MUSC The Catalyst
MUSC arial view


MUSC Medical Links Charleston Links Archives Catalyst Advertisers Seminars and Events Research Studies Public Relations Research Grants Catalyst PDF File MUSC home page Community Happenings Campus News Applause

MUSC Medical Links Charleston Links Archives Catalyst Advertisers Seminars and Events Research Studies Public Relations Research Grants MUSC home page Community Happenings Campus News Applause


MUSC a destination therapy site for heart patients

By Dawn Brazell
Public Relations
A group of nurses crowd around Janette Rice in the Ashley River Tower auditorium as she eats a big slice of cake.
Everyone’s grinning.
“I’m just thankful for what everyone did for me,” said Rice, the belt around her waist the only visible sign of her Aug. 25th surgery to implant a HeartMate II. The belt houses the controller and battery for her mechanical, circulatory pump that’s giving her a second chance at life.

Janette Rice, left, enjoys a reunion with Mary Katherine Melroy, an occupational therapist, at a reception celebrating MUSC's Joint Commission certification.
“We discussed it and decided I didn’t have a choice. They said that it could add another 10 years to my life. Who’s going to say, ‘no,’ unless you don’t like living,” said Rice, smiling at her friend who took her to Walmart earlier for a little retail therapy. It’s the first time since her surgery to address her congestive heart failure that she’s really felt up to getting out.
Before the implant, she was falling asleep at work and would walk a few feet and have to stop to rest. Now she’s doing treadmill and elliptical workouts as part of her rehabilitation as she awaits a heart transplant.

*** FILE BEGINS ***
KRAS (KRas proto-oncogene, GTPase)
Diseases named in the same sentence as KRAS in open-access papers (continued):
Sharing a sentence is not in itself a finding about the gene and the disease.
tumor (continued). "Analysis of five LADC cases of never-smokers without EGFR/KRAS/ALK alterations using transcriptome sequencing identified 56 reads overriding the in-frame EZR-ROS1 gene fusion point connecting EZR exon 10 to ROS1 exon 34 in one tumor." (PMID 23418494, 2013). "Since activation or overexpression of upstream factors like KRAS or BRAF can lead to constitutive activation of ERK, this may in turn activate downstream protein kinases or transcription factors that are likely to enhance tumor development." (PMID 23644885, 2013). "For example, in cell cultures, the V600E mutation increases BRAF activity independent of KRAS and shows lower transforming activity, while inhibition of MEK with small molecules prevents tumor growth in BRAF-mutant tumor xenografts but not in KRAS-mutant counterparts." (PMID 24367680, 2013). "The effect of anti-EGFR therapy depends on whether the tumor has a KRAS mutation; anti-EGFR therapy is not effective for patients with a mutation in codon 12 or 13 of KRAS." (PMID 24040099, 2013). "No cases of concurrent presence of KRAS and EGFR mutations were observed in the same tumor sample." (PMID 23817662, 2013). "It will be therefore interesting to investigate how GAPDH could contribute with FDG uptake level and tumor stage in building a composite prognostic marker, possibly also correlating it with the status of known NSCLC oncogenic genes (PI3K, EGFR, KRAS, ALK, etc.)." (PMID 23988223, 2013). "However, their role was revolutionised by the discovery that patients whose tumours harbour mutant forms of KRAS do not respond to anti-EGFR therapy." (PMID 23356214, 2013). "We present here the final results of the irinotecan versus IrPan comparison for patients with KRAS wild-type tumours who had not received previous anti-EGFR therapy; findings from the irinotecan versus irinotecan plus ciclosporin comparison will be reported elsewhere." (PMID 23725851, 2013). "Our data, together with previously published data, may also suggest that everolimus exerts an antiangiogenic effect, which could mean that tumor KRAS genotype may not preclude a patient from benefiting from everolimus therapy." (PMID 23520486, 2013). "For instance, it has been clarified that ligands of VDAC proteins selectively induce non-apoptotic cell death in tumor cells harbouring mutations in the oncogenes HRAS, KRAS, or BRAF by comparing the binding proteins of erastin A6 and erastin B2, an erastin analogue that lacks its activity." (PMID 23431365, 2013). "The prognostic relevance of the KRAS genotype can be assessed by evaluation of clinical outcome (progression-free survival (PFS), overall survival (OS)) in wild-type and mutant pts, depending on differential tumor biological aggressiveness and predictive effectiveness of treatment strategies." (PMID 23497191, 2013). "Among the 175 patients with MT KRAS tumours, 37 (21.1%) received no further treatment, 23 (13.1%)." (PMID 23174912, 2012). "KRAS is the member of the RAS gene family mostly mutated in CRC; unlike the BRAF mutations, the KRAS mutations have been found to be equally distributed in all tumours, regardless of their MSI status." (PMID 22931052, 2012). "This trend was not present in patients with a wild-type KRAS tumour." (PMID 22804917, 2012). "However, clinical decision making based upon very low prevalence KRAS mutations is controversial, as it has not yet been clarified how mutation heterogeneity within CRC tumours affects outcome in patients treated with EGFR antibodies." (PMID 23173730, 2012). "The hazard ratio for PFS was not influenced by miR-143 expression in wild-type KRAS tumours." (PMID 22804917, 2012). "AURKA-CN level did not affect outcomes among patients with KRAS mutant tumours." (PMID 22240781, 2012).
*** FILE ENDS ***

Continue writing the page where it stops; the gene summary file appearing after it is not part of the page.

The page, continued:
“I know God is the reason that I have the ability to receive this in my lifetime at this time. The timing might have been off, but it wasn’t. I was able to get this and be here laughing and talking with my friends,” she said.
Timing is everything.
MUSC was selected to offer the revolutionary mechanical circulatory support therapy as a bridge-to-transplant treatment option following FDA approval of HeartMate II in 2008. The cake enjoyed Sept. 30 was in celebration of MUSC receiving distinction from the Joint Commission as a VAD (ventricular assist device) Center of Excellence. The HeartMate II recently received FDA approval for use as final or destination therapy for patients with end-stage heart failure who will not, for various reasons, be receiving a heart transplant.
Drs. Jennifer Peura and Michael Toole are glad to see MUSC become a destination therapy center for patients with advanced heart failure.

Jennifer Peura, M.D., in MUSC’s Division of Cardiology and medical director of the VAD Program said she’s thrilled that more patients will have access to this treatment, and that MUSC is on the list of a few select centers across the nation approved to perform this destination therapy. There are 80 centers across the nation that are Joint Commission accredited for destination therapy. MUSC is the only center in South Carolina and among eight centers in the Southeast.